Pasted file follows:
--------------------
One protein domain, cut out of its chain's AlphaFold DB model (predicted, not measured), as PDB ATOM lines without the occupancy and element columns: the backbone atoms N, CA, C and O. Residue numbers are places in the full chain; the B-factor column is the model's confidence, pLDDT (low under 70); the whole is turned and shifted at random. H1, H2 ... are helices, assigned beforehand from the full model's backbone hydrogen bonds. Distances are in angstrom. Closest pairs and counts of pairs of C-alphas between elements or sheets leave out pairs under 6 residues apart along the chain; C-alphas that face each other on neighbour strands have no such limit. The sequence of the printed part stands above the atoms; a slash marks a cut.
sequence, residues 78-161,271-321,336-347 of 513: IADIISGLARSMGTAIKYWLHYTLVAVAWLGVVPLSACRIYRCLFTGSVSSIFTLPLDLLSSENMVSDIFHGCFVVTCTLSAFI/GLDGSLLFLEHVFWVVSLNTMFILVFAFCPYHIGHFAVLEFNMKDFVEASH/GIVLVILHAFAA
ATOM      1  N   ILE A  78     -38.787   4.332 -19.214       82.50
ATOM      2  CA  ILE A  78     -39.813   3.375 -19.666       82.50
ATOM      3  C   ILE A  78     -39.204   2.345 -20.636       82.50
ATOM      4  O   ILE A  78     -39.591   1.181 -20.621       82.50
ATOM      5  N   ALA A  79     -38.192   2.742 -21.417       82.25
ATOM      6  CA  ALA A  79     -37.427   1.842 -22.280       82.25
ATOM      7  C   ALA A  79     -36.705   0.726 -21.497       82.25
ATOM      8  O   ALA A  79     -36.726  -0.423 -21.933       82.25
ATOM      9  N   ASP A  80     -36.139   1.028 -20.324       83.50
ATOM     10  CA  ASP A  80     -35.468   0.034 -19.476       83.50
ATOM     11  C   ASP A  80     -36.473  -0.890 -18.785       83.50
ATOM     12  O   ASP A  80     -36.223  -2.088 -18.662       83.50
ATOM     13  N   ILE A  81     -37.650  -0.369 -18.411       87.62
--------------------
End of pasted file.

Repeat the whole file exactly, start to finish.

One protein domain, cut out of its chain's AlphaFold DB model (predicted, not measured), as PDB ATOM lines without the occupancy and element columns: the backbone atoms N, CA, C and O. Residue numbers are places in the full chain; the B-factor column is the model's confidence, pLDDT (low under 70); the whole is turned and shifted at random. H1, H2 ... are helices, assigned beforehand from the full model's backbone hydrogen bonds. Distances are in angstrom. Closest pairs and counts of pairs of C-alphas between elements or sheets leave out pairs under 6 residues apart along the chain; C-alphas that face each other on neighbour strands have no such limit. The sequence of the printed part stands above the atoms; a slash marks a cut.
sequence, residues 78-161,271-321,336-347 of 513: IADIISGLARSMGTAIKYWLHYTLVAVAWLGVVPLSACRIYRCLFTGSVSSIFTLPLDLLSSENMVSDIFHGCFVVTCTLSAFI/GLDGSLLFLEHVFWVVSLNTMFILVFAFCPYHIGHFAVLEFNMKDFVEASH/GIVLVILHAFAA
ATOM      1  N   ILE A  78     -38.787   4.332 -19.214       82.50
ATOM      2  CA  ILE A  78     -39.813   3.375 -19.666       82.50
ATOM      3  C   ILE A  78     -39.204   2.345 -20.636       82.50
ATOM      4  O   ILE A  78     -39.591   1.181 -20.621       82.50
ATOM      5  N   ALA A  79     -38.192   2.742 -21.417       82.25
ATOM      6  CA  ALA A  79     -37.427   1.842 -22.280       82.25
ATOM      7  C   ALA A  79     -36.705   0.726 -21.497       82.25
ATOM      8  O   ALA A  79     -36.726  -0.423 -21.933       82.25
ATOM      9  N   ASP A  80     -36.139   1.028 -20.324       83.50
ATOM     10  CA  ASP A  80     -35.468   0.034 -19.476       83.50
ATOM     11  C   ASP A  80     -36.473  -0.890 -18.785       83.50
ATOM     12  O   ASP A  80     -36.223  -2.088 -18.662       83.50
ATOM     13  N   ILE A  81     -37.650  -0.369 -18.411       87.62